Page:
AUSTIN, Texas—Beauty doesn’t only live in the eye of the beholder. It can live in people’s traditions, as well as their feelings, according to one former ballet dancer who attended Shen Yun Performing Arts in Austin, Texas.
Nadya Padilla praised New York-based Shen Yun’s performance and its mission, which is to revive authentic Chinese culture and its profound feelings and spirituality. She attended the Feb. 1, 2020, performance at the Long Center for the Performing Arts in Texas’ capital city.
“When you bring a company like this, they integrate their perspective and their traditions and how they feel, and how they look, and how the culture—that classical culture is very beautiful, is very beautiful to see,” she said.
“I think it’s a wonderful mission. I think it’s a mission that should always … All cultures should be continued and the history should be kept, you know, to its most basic form. And it’s a wonderful thing to be able to share that throughout the world,” Padilla added.
Shen Yun is not allowed to perform in China, even though that is the homeland of its cultural origin. This is because the Chinese Communist Party has systematically attempted to destroy traditional Chinese culture since the Cultural Revolution. Traditional Chinese culture is steeped in divine inspiration and personal self-refinement practices, which are also under attack. The CCP’s campaign of violence against spiritual believers is still in full force today.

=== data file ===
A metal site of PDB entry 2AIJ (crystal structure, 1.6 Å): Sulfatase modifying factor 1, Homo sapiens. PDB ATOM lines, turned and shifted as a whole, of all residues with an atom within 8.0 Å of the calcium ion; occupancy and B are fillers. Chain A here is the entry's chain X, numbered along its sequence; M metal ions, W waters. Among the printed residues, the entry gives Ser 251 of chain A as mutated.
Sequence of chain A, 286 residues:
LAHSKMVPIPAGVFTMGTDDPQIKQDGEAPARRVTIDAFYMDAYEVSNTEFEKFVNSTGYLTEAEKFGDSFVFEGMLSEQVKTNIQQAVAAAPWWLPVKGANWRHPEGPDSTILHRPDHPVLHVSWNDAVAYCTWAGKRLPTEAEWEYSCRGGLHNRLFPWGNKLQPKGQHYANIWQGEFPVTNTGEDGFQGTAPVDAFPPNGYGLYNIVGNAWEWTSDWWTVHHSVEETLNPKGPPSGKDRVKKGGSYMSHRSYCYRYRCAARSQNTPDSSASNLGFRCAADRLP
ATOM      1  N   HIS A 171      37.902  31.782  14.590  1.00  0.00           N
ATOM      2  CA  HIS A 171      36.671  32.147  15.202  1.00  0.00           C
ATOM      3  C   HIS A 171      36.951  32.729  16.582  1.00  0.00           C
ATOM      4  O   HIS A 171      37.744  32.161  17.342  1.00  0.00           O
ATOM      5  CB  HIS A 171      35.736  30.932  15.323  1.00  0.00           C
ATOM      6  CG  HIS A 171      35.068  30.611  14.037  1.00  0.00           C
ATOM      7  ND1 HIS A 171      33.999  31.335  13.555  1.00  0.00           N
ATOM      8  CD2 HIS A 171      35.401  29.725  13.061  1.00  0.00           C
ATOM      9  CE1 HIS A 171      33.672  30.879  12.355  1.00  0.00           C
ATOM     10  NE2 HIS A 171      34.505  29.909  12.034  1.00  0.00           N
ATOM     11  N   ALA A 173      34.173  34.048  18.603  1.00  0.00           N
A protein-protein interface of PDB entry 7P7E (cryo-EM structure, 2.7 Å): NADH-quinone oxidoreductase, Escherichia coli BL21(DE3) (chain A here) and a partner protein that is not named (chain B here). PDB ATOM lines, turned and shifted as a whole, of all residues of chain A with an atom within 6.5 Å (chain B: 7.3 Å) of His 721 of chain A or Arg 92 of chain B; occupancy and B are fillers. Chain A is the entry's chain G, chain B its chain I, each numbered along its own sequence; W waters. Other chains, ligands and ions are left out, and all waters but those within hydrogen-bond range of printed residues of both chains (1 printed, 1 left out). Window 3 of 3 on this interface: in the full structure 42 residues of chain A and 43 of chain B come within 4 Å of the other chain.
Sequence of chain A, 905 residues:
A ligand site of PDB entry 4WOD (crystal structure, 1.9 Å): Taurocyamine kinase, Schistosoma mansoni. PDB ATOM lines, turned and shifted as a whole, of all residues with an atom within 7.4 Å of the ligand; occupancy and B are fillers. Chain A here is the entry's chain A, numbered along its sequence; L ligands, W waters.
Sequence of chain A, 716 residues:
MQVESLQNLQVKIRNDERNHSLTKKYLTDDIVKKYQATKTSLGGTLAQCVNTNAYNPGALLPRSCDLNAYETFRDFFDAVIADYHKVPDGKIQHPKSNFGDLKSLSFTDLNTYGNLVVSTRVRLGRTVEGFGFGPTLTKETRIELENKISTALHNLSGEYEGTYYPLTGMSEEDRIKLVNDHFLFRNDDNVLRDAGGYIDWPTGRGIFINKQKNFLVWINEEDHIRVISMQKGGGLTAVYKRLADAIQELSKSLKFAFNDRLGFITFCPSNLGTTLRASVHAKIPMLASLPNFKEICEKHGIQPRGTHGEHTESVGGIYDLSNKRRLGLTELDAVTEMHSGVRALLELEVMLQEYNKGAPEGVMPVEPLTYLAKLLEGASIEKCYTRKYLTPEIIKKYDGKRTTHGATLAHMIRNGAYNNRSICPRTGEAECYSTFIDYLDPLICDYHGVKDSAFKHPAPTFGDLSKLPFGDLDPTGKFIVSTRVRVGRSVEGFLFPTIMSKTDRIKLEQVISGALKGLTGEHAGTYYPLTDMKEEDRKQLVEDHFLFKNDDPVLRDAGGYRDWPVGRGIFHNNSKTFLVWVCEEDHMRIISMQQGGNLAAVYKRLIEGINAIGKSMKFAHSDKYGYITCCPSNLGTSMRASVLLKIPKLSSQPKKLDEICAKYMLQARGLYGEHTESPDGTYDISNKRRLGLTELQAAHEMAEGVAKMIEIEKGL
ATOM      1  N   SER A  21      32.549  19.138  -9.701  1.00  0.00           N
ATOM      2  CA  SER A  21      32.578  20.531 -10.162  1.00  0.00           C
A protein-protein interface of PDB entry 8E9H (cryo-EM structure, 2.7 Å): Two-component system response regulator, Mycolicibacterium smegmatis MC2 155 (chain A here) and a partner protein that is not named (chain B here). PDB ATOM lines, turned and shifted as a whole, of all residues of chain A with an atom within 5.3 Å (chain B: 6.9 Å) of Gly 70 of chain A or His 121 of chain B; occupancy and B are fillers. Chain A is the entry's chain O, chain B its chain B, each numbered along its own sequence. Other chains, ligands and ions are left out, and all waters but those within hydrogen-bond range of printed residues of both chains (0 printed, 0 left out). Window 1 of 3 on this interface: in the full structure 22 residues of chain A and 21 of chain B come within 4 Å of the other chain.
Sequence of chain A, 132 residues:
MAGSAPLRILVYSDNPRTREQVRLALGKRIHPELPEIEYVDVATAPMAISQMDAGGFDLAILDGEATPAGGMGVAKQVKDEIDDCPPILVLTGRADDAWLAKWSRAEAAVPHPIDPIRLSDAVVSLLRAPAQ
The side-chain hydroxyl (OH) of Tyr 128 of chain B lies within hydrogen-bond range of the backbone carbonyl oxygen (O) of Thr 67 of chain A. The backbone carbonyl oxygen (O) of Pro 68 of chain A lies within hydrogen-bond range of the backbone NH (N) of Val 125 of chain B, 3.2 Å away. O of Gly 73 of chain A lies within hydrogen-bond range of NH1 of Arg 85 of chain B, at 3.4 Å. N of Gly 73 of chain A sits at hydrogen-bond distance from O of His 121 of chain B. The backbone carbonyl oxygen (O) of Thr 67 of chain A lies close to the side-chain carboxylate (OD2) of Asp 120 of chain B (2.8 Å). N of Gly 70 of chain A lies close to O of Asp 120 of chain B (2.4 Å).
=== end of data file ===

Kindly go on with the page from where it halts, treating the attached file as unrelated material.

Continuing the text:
The ballerina has a personal connection with communist suppression: her husband is from Cuba, a place, she says, that Americans know too little about.
“It was an eye-opening for me, that with, even though my husband, who’s from Cuba, came from the communist system, you don’t know what’s happening in their world,” she said.
As part of Shen Yun’s revival of Chinese culture, they include dance pieces that depict the persecution of spiritual believers in China, and how, according to ancient Chinese legend, the compassionate and faithful will be rewarded by the Creator while those who harm innocent lives will be punished.
“That freedom that they don’t have to continue to their religion, or continue their spiritual beliefs is really sad, very sad,” Padilla said. “They don’t have that freedom, and how important that freedom is, you know. So it’s a beautiful thing for us to see because a lot of us don’t know that. So I appreciate that. I appreciate what the choreographer did.”
Padilla had high praise for many aspects of Shen Yun.
“My overall impression is incredible beauty. Coloring is so wonderful to see. The dancers are very nice. The choreography is simple but very beautiful, very harmonious, which is what I think the feeling of the Chinese culture,” she said.
“When you see the dancers on the stage—they project beautifully, the costumes project beautifully. It really is a special thing to see,” she said. “You don’t see that very often, you know. So, I really highly recommend people coming to see it.”
A piece that stood out to her among the 20 or so short dances in Shen Yun is called “Water Sleeves,” a dance by the female cast who throw and catch and dance with very long, silky sleeves. She described other dances, such as one with all men, and the use of other props like drums, and various stories that paint a picture of China.
“I would definitely tell anybody and everyone to come see [Shen Yun],” Padilla said. “My son lives in New York City, and he hasn’t gone to see it. And I said, ‘Well, why?’ He says, ‘Oh, they, you know. I don’t know, I guess because there’s a lot going on,’ and I’m going to tell him, ‘You should go see it.’ I really would highly recommend them to go see it, because I think it’s, you know, it’s beauty. A lot of beauty, so. And that’s a very nice thing to see.”
With reporting by Yawen Hung and Brett Featherstone.
The Epoch Times considers Shen Yun Performing Arts the significant cultural event of our time and has covered audience reactions since the company’s inception in 2006.